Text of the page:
Are we trying to reinvent the wheel with pesticide testing in cannabis when other agricultural industries have been doing this for decades?

The requirement of pesticide and heavy metal screening on all intermediate and final products is unnecessary. The protection of public health could be achieved more efficiently, both financially and practically, by the random sampling of producer/processors at the farm level along with the random sampling of packaged product. Washington State could establish a voluntary testing protocol (with associated official label) to encourage producer/processors to have their product tested. This would also provide incentive for labs to become certified for pesticide and/or heavy metal testing. Data from a voluntary testing program would generate scientific information for the validation and standardization of the testing of cannabis. This program would also provide crucial economic data for small business impact analysis.

The science of pesticide testing is still very young and hasn’t been researched to the level required for the determination of action levels or validity of all results. It is premature based on the state of knowledge of testing the cannabis matrix for these compounds. This is demonstrated by the results from the Fall 2018 ILC/PT (Emerald Scientific) for 58 of the pesticides listed in WAC 314-55-108. 31 participating labs had difficulty accurately determining pesticide levels in a spiked hemp matrix. Composite analysis of all reported values shows a standard deviation range of 41% to 285% and the percent recovery range of 13% to 11,707% for individual pesticides. 29% of reported mean measurements were <80% or >120% of the assigned value. In addition, a study by the Smith et al. report showing 78% false negatives on pesticide testing in the cannabis matrix. (B.C. Smith, P. Lessard, and R. Pearson, Cannabis Science and Technology 2(1), 48-53 (2019)).

Alternative Pesticide and Heavy Metal Testing Program

Given the current state of the industry, we’ve outlined substitutes for each level of testing that we believe better service consumers and testing labs.

Random sampling of Producers (farms): Soil, plants, hydroponic system, spraying equipment. These tests would help detect banned pesticides.

Random sampling of packaged product: Packaged product collected from producers/processors before shipping to retain outlets to maintain chain of custody. Retail sampling could be added but chain of custody may be more difficult to maintain. These samples will test for banned pesticides and determine that approved pesticides are below action limits.

Random sampling would allow for a data base to be generated that could be analyzed by a workgroup or a third-party to determine the ability of labs to detect pesticides in the cannabis matrix. This would allow for the accurate determination of appropriate action levels. It would also provide information on frequency of false negatives and positives.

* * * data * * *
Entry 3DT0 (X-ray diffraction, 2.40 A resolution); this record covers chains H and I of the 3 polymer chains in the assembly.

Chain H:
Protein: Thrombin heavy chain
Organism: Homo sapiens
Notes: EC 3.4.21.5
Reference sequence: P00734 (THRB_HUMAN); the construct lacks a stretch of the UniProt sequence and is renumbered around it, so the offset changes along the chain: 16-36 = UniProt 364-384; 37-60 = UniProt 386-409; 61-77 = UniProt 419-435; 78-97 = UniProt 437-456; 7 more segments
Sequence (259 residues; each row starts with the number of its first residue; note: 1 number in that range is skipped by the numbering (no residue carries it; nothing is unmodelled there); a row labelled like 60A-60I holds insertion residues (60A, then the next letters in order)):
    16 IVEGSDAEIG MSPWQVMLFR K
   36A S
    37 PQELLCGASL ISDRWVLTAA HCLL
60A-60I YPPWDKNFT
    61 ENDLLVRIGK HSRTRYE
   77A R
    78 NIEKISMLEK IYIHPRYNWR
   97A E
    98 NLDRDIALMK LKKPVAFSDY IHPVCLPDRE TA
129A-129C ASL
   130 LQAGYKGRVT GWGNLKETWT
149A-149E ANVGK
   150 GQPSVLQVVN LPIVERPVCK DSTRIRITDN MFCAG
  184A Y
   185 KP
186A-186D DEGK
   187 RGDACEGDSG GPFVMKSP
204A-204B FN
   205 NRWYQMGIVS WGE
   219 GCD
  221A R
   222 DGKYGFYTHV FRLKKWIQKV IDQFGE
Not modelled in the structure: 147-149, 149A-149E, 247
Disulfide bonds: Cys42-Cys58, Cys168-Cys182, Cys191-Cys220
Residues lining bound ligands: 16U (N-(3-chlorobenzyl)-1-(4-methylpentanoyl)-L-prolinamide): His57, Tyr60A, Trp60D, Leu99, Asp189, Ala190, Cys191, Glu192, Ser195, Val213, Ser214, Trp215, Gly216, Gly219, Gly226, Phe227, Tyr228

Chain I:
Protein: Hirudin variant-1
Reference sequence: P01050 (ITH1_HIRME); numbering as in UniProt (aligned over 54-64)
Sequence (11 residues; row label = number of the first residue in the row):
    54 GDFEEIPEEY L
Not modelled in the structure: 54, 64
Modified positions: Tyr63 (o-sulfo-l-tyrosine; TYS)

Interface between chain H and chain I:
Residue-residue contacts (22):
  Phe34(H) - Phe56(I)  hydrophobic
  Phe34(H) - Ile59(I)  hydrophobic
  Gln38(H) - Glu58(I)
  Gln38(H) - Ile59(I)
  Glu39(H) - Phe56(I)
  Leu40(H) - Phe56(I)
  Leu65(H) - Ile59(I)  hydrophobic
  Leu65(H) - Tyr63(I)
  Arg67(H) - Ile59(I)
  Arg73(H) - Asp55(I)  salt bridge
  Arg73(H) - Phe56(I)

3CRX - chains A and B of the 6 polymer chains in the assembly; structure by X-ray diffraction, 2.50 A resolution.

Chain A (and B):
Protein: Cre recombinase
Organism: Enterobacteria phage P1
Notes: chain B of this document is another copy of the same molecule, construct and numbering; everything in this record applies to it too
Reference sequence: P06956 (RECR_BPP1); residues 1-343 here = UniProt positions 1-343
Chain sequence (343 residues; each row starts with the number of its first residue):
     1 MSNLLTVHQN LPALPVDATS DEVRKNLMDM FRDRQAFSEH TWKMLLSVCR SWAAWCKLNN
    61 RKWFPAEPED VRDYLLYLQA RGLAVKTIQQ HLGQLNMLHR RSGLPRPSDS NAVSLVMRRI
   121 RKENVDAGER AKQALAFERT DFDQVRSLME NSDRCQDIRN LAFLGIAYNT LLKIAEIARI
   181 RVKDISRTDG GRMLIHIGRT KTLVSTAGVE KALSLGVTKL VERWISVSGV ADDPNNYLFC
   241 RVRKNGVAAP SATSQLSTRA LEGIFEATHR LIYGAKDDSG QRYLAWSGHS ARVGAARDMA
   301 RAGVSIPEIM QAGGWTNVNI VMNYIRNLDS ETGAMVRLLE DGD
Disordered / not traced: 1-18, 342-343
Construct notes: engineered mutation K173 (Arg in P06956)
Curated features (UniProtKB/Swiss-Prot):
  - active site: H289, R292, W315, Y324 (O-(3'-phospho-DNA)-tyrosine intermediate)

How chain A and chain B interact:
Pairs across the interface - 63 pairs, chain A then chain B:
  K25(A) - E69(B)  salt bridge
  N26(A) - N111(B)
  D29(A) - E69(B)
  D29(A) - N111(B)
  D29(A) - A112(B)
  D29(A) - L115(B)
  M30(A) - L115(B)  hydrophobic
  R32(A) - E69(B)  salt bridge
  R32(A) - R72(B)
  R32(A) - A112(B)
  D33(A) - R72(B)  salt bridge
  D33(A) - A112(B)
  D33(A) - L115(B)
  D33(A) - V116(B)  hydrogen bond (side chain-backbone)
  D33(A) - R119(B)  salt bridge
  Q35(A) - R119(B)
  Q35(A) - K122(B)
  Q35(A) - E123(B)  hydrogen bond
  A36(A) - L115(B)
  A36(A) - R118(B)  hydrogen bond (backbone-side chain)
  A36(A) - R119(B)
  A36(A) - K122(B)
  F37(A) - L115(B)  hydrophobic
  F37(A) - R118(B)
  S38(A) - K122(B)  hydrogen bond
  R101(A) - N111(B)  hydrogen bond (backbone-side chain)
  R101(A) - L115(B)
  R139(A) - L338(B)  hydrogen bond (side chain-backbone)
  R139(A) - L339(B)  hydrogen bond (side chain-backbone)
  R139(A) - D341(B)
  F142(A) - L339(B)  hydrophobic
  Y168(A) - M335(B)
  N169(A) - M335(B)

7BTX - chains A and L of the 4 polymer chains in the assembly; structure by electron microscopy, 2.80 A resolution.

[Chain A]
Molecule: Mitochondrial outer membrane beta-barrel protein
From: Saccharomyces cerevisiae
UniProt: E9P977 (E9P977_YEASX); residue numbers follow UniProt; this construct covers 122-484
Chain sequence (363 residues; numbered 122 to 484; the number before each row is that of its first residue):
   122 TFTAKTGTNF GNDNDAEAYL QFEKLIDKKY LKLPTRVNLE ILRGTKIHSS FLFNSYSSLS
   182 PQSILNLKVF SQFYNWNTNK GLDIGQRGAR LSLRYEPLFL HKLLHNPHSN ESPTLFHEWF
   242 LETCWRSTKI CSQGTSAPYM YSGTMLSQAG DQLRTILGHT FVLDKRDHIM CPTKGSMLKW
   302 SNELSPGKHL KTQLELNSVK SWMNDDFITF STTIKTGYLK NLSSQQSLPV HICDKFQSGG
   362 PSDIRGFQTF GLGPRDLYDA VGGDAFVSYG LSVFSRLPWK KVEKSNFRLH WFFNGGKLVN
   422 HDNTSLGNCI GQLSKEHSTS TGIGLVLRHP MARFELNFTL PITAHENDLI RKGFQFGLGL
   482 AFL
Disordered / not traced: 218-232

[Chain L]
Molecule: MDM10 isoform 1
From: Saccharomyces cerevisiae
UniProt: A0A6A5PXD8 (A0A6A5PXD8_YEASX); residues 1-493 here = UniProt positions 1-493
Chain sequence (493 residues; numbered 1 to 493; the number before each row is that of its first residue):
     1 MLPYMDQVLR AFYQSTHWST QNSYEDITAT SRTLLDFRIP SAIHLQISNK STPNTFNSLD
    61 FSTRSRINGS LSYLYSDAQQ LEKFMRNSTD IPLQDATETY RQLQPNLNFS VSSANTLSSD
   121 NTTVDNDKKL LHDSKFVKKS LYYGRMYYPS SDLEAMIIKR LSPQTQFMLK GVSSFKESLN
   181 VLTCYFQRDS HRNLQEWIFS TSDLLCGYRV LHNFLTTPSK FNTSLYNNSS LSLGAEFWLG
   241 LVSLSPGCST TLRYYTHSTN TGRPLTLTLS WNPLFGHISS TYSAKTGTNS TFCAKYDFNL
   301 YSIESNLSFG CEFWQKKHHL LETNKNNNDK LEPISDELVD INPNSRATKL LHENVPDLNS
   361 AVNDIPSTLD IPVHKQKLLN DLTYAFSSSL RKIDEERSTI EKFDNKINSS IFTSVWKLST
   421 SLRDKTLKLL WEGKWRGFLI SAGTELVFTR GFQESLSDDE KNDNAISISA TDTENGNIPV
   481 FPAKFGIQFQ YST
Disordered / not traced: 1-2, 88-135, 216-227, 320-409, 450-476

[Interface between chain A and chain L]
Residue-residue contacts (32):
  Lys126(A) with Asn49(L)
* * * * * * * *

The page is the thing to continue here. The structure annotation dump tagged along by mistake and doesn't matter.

Enhanced enforcement, audit, validation of:

  • 134-55-108 (action levels, sampling by WSDA, LCB)
  • 134-55-087 (pesticide logbooks and application procedures.)

Sampling, possible alternatives:

  • Sampling is performed by State agency (LCB, WSDA, WDoE)
  • Third-party sampling
  • Producer/processor sampling

Cost of sampling:

  • Producers/processors pay a predetermined licensing fee equivalent to the estimated cost of testing
  • Producers/processors pay testing lab directly
  • Samples processed by State or certified lab (bidding process; even distribution of samples to certified labs)

Reporting:

Results reported directly to the LCB or managing State agency for determination of actions required (recall, retest, no action). This would limit the liability of testing labs and the State takes responsibility of required action.

State accredited pesticide/heavy metal compliant label:

The LCB establishes a voluntary testing program for lot level testing. Producers/processors who choose to have this test performed and then pass, can place an official State label on their product (e.g. Pesticide Compliant).

This will create a market to encourage more certified labs to participate in pesticide/heavy metal testing. Producers/processors and retailers will have a value-added product to help pay for the cost of testing.

Failures:

All samples that fail initial screening for pesticides should be re-tested to confirm. A new sample should be obtained. One option would be to send the sample to a different lab or State lab.

State should validate and certify results of labs before issuing a product recall.

QA Sample Packaging:

Due to ease of cross-contamination of samples by pesticides, new stringent QA sampling packaging rules should be in place.

Industry Commitment

Our quality assurance program is designed with the core tenet of protecting public health and safety within the cannabis community. Through education, advocacy, and community service, Treeline Analytics promotes the advancement of a responsible and legitimate cannabis industry.

Treeline Analytics

We are a fully accredited cannabis testing laboratory certified by the WSLCB and follow the good laboratory practice checklist under WAC 314-55-103. Contact us today to see how we can help with your cannabis testing needs.

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